The table below shows how the Major Markets Top Value Model Portfolio compares to the MSCI World Index, the MSCI Europe Index and the MSCI US Index as of March 31, 2012 based on selected variables (current numbers for book value; 12-month trailing numbers for the other variables – no forecasts).

To demonstrate the current attractiveness of global equities in general, I also show the key variables of the MSCI World Index as of December 31, 1999, when the MSCI World Index reached its all-time-high.

Which portfolio would you rather have? Don’t get fooled by the 15.1 % to pay a premium of 131 % over the current book value to receive this return, return on equity of US stocks. You have if you enter the market at current prices.

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Wouldn’t you rather have a return on equity of 8.4 % at a Price/Book Value of 1.09, which translates into an earnings yield of 7.8 % as compared to 6.5 % for US equities?

You have to decide whether higher expected earnings growth in the US may justify this type of a premium.

While nobody in a sane mental condition would opt for the MSCI World Index at the valuation levels experienced at the end of the last millennium, global equity investors should ask themselves what makes more sense today:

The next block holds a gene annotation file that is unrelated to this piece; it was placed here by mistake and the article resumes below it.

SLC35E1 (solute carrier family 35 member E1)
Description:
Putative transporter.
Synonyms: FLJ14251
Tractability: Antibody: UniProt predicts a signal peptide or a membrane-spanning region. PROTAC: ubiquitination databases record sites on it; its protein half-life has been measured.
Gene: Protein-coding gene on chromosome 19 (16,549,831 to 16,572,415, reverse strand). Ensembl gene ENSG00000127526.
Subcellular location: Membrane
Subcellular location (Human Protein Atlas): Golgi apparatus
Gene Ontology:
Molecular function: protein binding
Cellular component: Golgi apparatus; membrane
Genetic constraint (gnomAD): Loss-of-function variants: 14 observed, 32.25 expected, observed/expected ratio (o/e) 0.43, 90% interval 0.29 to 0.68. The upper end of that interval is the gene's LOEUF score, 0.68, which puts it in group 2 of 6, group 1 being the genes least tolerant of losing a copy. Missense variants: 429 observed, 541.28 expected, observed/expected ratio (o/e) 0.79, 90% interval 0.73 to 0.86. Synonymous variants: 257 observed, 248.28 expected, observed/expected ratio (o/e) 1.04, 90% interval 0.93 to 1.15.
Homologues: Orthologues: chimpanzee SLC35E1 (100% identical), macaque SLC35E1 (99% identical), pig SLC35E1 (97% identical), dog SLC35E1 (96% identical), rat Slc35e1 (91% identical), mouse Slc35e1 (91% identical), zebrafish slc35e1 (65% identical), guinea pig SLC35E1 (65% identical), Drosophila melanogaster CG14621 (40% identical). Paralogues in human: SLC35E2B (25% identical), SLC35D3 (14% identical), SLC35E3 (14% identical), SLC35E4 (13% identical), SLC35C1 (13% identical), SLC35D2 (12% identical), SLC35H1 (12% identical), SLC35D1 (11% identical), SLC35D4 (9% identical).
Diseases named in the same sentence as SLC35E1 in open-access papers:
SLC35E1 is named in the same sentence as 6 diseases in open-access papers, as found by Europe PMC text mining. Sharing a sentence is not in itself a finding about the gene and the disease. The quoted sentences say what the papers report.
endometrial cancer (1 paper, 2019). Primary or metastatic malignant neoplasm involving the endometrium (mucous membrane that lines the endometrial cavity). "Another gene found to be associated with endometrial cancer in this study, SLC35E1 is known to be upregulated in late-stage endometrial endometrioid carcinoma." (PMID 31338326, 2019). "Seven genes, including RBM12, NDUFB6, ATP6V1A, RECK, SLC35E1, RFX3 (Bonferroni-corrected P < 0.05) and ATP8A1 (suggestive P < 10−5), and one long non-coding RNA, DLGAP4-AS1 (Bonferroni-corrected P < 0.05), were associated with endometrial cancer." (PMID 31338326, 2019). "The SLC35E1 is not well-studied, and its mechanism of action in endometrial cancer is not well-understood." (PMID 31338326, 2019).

- Invest in US equities at a valuation premium of 55% compared to the MSCI Europe Index,

- Invest in the MSCI World Index at a valuation premium of 28% compared to the MSCI Europe Index,

- Invest in the Top Value Markets at a valuation discount of 39% compared to the MSCI World Index.

In my more than 30 years’ experience, I have never seen such a bad sentiment towards continental Europe. After a strong start in 2012, chances are good for a continuation of rising stock prices in general for the coming years.

If history is any guide, chances are better still for the Major Markets Top Value Model Portfolio.

This view is supported by our implicit three-to-five-year projection for the compound annual total return of the Equally-Weighted World Index, which now stands at 15.3 %, down from 17.6 % last quarter.

The upper-band estimate of 13,835 by March 31, 2016 implies a compound annual total return of 20.7 %; the lower-band value of 9,223 corresponds to a compound total return of 9.0 % p.a. Even our worst case makes equities look attractive — please see chart below, which shows the entire real-time forecasting history of Keppler Asset Management Inc. for the Equally Weighted World Index.

These numbers are based on relationships between price and value over the previous fifteen years. Given the current low levels of interest rates – real rates are negative in most places – I would like to point out that we do not have to be right with regard to the magnitude of our projections, but only directionally for investors to make money.

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Michael Keppler New York, April 16, 2012

We can see from Keppler’s analysis some really great value in the major markets